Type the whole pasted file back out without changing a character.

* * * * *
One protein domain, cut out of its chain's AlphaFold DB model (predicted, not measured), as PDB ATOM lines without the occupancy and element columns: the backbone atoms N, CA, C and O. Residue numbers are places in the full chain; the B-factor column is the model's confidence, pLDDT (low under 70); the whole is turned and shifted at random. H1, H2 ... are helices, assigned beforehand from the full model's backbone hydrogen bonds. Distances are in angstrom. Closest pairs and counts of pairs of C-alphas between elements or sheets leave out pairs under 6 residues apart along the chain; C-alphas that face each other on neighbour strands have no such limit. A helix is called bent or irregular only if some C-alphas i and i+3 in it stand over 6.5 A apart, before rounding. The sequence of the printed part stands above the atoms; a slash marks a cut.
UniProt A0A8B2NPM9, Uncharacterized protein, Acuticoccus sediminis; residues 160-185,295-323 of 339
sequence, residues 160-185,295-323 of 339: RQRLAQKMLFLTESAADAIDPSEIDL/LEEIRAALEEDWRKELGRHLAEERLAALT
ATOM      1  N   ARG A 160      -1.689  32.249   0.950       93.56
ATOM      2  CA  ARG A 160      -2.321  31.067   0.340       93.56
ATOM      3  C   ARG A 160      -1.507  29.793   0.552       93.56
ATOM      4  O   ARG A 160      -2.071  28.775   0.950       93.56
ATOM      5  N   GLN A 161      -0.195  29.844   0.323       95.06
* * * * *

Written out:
One protein domain, cut out of its chain's AlphaFold DB model (predicted, not measured), as PDB ATOM lines without the occupancy and element columns: the backbone atoms N, CA, C and O. Residue numbers are places in the full chain; the B-factor column is the model's confidence, pLDDT (low under 70); the whole is turned and shifted at random. H1, H2 ... are helices, assigned beforehand from the full model's backbone hydrogen bonds. Distances are in angstrom. Closest pairs and counts of pairs of C-alphas between elements or sheets leave out pairs under 6 residues apart along the chain; C-alphas that face each other on neighbour strands have no such limit. A helix is called bent or irregular only if some C-alphas i and i+3 in it stand over 6.5 A apart, before rounding. The sequence of the printed part stands above the atoms; a slash marks a cut.
UniProt A0A8B2NPM9, Uncharacterized protein, Acuticoccus sediminis; residues 160-185,295-323 of 339
sequence, residues 160-185,295-323 of 339: RQRLAQKMLFLTESAADAIDPSEIDL/LEEIRAALEEDWRKELGRHLAEERLAALT
ATOM      1  N   ARG A 160      -1.689  32.249   0.950       93.56
ATOM      2  CA  ARG A 160      -2.321  31.067   0.340       93.56
ATOM      3  C   ARG A 160      -1.507  29.793   0.552       93.56
ATOM      4  O   ARG A 160      -2.071  28.775   0.950       93.56
ATOM      5  N   GLN A 161      -0.195  29.844   0.323       95.06